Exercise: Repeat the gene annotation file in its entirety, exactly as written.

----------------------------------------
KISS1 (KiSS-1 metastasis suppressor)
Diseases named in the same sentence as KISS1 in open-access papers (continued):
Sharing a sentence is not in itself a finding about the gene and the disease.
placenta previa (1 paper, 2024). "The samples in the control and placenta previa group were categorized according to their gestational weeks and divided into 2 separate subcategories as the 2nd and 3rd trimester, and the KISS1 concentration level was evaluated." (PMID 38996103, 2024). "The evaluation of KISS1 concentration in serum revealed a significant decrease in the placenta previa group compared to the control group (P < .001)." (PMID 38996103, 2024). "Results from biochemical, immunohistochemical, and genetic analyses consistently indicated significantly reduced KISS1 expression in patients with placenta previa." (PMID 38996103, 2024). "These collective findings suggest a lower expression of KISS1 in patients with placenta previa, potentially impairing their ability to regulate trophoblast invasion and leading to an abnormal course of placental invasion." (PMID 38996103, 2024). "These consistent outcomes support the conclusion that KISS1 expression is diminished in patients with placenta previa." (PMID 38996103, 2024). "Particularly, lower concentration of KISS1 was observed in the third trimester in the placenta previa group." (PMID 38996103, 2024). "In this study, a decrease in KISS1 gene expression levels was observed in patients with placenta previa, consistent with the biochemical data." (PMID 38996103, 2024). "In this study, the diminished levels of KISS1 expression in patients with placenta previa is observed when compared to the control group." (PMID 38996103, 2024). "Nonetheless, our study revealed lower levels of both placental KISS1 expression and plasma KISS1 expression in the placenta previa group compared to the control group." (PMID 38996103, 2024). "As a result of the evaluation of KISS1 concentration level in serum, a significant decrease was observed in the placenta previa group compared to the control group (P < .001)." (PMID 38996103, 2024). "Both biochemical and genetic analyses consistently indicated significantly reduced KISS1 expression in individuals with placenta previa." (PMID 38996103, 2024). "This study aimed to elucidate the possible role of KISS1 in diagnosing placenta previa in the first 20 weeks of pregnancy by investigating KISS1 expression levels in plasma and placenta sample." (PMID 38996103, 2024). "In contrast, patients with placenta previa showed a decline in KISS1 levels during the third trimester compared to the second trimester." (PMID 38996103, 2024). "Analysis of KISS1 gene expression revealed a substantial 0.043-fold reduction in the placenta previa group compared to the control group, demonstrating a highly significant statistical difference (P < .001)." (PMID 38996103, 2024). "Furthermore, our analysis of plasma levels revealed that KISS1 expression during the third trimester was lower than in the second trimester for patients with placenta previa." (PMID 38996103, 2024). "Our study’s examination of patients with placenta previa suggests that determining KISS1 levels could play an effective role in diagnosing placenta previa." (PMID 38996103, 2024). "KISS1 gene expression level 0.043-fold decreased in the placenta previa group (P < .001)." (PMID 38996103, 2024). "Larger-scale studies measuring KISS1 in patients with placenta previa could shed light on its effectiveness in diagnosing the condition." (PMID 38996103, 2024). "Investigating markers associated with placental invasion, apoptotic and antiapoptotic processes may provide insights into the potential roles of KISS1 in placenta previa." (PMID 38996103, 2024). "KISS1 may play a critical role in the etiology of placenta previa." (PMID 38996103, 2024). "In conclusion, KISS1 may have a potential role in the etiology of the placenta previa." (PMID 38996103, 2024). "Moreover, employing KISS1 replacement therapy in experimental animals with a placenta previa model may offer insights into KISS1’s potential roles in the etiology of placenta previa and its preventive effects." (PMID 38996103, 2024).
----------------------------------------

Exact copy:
KISS1 (KiSS-1 metastasis suppressor)
Diseases named in the same sentence as KISS1 in open-access papers (continued):
Sharing a sentence is not in itself a finding about the gene and the disease.
placenta previa (1 paper, 2024). "The samples in the control and placenta previa group were categorized according to their gestational weeks and divided into 2 separate subcategories as the 2nd and 3rd trimester, and the KISS1 concentration level was evaluated." (PMID 38996103, 2024). "The evaluation of KISS1 concentration in serum revealed a significant decrease in the placenta previa group compared to the control group (P < .001)." (PMID 38996103, 2024). "Results from biochemical, immunohistochemical, and genetic analyses consistently indicated significantly reduced KISS1 expression in patients with placenta previa." (PMID 38996103, 2024). "These collective findings suggest a lower expression of KISS1 in patients with placenta previa, potentially impairing their ability to regulate trophoblast invasion and leading to an abnormal course of placental invasion." (PMID 38996103, 2024). "These consistent outcomes support the conclusion that KISS1 expression is diminished in patients with placenta previa." (PMID 38996103, 2024). "Particularly, lower concentration of KISS1 was observed in the third trimester in the placenta previa group." (PMID 38996103, 2024). "In this study, a decrease in KISS1 gene expression levels was observed in patients with placenta previa, consistent with the biochemical data." (PMID 38996103, 2024). "In this study, the diminished levels of KISS1 expression in patients with placenta previa is observed when compared to the control group." (PMID 38996103, 2024). "Nonetheless, our study revealed lower levels of both placental KISS1 expression and plasma KISS1 expression in the placenta previa group compared to the control group." (PMID 38996103, 2024). "As a result of the evaluation of KISS1 concentration level in serum, a significant decrease was observed in the placenta previa group compared to the control group (P < .001)." (PMID 38996103, 2024). "Both biochemical and genetic analyses consistently indicated significantly reduced KISS1 expression in individuals with placenta previa." (PMID 38996103, 2024). "This study aimed to elucidate the possible role of KISS1 in diagnosing placenta previa in the first 20 weeks of pregnancy by investigating KISS1 expression levels in plasma and placenta sample." (PMID 38996103, 2024). "In contrast, patients with placenta previa showed a decline in KISS1 levels during the third trimester compared to the second trimester." (PMID 38996103, 2024). "Analysis of KISS1 gene expression revealed a substantial 0.043-fold reduction in the placenta previa group compared to the control group, demonstrating a highly significant statistical difference (P < .001)." (PMID 38996103, 2024). "Furthermore, our analysis of plasma levels revealed that KISS1 expression during the third trimester was lower than in the second trimester for patients with placenta previa." (PMID 38996103, 2024). "Our study’s examination of patients with placenta previa suggests that determining KISS1 levels could play an effective role in diagnosing placenta previa." (PMID 38996103, 2024). "KISS1 gene expression level 0.043-fold decreased in the placenta previa group (P < .001)." (PMID 38996103, 2024). "Larger-scale studies measuring KISS1 in patients with placenta previa could shed light on its effectiveness in diagnosing the condition." (PMID 38996103, 2024). "Investigating markers associated with placental invasion, apoptotic and antiapoptotic processes may provide insights into the potential roles of KISS1 in placenta previa." (PMID 38996103, 2024). "KISS1 may play a critical role in the etiology of placenta previa." (PMID 38996103, 2024). "In conclusion, KISS1 may have a potential role in the etiology of the placenta previa." (PMID 38996103, 2024). "Moreover, employing KISS1 replacement therapy in experimental animals with a placenta previa model may offer insights into KISS1’s potential roles in the etiology of placenta previa and its preventive effects." (PMID 38996103, 2024).